LONDON (Reuters) - Scottish nationalists may defy British Prime Minister David Cameron if he refuses to give them another independence referendum, an unidentified Scottish National Party source was quoted as saying by The Times newspaper on Friday.
Scots voted 55-45 percent to reject independence in a Sept. 18 referendum last year, but spectacular gains by Scottish nationalists in last week’s general election have stoked calls among supporters of a breakaway for a second independence vote.
Cameron on Sunday ruled out that option, but Scottish National Party (SNP) leader Nicola Sturgeon has said Cameron does not have the right to refuse a vote.
The Times and the Guardian newspapers quoted an unidentified senior SNP source in London as saying that the party would be prepared hold an indicative ballot of the Scottish people if it thought it had a political mandate for a referendum.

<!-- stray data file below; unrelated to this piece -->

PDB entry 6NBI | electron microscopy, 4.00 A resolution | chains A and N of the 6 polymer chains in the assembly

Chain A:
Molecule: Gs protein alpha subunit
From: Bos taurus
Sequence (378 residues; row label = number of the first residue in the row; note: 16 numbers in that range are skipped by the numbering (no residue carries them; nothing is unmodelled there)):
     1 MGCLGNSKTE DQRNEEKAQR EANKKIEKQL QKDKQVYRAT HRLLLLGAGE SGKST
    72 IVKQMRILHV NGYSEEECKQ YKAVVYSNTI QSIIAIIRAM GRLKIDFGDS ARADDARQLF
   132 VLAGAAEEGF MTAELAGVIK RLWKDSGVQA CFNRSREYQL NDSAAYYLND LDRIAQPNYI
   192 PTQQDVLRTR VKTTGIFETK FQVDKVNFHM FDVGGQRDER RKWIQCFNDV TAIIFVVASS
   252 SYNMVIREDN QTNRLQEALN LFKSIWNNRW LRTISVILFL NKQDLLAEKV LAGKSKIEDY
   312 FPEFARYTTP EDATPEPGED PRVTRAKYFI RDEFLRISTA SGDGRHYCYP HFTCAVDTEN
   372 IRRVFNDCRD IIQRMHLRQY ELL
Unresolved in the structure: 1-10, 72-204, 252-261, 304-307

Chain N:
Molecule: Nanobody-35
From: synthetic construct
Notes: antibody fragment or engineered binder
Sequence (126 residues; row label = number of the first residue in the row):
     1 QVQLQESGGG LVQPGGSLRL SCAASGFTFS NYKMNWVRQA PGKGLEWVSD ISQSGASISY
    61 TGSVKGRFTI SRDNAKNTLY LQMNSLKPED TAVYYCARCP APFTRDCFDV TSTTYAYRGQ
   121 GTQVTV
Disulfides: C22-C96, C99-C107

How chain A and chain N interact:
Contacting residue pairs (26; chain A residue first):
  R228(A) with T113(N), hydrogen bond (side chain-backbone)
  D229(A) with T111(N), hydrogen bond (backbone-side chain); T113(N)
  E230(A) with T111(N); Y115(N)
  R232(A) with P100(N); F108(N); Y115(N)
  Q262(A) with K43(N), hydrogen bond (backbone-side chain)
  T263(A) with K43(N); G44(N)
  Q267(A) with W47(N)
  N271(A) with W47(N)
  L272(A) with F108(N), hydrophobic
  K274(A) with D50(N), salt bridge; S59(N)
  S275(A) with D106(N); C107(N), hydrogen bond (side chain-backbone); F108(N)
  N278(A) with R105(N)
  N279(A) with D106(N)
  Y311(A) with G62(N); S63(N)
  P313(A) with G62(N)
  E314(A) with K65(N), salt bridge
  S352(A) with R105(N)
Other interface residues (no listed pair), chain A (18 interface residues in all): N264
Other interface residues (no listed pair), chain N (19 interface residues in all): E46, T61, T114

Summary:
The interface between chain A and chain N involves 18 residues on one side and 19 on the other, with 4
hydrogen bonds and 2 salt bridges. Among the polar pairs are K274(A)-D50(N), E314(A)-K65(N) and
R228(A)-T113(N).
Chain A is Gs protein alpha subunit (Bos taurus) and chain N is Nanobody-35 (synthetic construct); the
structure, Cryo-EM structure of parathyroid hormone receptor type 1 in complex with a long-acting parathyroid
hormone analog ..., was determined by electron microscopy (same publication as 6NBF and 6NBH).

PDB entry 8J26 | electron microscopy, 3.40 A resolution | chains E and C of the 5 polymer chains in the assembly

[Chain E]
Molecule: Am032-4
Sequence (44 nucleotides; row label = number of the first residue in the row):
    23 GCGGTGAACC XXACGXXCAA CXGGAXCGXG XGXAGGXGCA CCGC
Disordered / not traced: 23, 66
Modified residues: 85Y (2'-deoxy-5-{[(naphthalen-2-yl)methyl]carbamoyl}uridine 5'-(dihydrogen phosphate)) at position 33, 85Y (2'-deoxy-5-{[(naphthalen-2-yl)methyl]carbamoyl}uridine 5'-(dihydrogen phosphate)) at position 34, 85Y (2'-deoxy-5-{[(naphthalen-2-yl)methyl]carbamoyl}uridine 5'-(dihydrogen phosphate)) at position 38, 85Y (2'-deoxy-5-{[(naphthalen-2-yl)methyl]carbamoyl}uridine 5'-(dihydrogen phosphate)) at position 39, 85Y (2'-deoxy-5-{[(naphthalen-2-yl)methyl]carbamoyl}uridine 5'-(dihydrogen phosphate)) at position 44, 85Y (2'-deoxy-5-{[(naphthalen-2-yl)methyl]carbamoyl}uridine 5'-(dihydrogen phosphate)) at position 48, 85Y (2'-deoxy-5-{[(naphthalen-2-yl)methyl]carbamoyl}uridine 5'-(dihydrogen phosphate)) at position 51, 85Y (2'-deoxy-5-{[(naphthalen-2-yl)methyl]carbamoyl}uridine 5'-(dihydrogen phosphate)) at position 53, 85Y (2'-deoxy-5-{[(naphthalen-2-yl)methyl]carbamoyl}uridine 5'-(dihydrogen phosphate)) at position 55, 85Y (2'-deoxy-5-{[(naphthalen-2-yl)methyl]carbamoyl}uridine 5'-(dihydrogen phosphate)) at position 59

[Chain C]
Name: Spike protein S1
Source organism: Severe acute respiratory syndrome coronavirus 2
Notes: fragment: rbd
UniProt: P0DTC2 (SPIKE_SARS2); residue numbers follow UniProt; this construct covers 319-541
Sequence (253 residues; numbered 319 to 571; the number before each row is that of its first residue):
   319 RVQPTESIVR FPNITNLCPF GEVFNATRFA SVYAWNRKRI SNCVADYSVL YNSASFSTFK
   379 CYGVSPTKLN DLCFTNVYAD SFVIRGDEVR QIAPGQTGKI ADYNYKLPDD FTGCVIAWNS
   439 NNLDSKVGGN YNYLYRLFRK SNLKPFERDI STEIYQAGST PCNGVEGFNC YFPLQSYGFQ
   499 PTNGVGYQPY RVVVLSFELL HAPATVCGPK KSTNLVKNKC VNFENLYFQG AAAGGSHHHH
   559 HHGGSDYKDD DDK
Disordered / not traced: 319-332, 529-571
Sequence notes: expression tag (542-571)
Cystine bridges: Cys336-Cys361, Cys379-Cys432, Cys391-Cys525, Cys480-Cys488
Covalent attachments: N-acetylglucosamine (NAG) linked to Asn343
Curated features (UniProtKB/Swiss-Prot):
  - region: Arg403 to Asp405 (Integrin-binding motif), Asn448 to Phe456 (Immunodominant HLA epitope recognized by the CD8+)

“It only has to be once,” the unidentified source was quoted as saying by The Times.
Cameron and Sturgeon are due to meet in Scotland on Friday.
Sturgeon, who supports independence, has given conflicting signals about whether she would pledge another independence referendum as part of her manifesto for a parliamentary election in Scotland in 2016.
Reporting by Guy Faulconbridge; Editing by Andrew Osborn